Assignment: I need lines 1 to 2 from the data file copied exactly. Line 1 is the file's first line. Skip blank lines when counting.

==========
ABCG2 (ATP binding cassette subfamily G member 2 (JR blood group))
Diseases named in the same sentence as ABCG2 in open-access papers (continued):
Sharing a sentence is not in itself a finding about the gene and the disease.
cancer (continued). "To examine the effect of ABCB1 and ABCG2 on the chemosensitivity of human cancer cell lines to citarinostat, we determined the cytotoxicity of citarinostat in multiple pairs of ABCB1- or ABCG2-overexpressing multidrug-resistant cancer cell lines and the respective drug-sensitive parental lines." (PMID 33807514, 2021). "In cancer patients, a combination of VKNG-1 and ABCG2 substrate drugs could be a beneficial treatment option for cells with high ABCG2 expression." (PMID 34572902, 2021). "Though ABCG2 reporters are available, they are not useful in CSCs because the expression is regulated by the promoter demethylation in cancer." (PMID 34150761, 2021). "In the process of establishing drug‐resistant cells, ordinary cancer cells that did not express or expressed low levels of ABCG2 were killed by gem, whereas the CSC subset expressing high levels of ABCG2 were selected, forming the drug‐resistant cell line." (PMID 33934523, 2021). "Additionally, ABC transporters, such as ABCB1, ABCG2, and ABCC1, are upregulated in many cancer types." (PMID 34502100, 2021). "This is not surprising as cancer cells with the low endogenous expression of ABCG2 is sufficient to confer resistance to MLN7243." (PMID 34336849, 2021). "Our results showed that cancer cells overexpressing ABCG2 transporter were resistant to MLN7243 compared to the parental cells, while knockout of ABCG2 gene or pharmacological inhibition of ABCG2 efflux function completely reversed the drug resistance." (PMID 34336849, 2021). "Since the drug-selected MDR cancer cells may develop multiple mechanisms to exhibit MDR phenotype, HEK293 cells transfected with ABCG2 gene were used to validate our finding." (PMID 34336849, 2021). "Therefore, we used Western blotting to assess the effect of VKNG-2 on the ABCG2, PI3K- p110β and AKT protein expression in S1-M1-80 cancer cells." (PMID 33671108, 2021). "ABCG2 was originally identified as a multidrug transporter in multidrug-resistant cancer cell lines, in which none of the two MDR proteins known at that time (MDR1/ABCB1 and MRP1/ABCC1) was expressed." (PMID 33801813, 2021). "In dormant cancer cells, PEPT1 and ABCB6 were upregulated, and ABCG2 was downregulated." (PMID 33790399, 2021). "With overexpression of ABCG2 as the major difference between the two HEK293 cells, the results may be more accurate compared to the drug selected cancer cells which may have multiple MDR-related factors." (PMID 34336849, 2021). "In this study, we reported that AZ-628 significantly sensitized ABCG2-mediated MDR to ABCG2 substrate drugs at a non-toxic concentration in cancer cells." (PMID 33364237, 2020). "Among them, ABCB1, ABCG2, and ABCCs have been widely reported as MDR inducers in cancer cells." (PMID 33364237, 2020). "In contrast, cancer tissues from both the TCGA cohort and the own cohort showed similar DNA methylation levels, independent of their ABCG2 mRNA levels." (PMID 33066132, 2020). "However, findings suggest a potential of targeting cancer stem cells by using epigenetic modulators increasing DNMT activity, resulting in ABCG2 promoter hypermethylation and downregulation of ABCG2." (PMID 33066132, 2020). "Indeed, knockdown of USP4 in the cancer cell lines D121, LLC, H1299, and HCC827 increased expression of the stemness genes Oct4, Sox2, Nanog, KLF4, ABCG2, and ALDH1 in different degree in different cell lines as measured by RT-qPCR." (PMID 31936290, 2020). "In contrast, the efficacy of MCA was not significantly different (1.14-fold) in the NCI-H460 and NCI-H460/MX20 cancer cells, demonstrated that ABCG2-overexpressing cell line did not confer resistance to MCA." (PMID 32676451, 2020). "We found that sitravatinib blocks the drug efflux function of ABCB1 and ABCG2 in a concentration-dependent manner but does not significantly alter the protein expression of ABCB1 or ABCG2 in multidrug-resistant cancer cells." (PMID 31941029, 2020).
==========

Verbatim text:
ABCG2 (ATP binding cassette subfamily G member 2 (JR blood group))
Diseases named in the same sentence as ABCG2 in open-access papers (continued):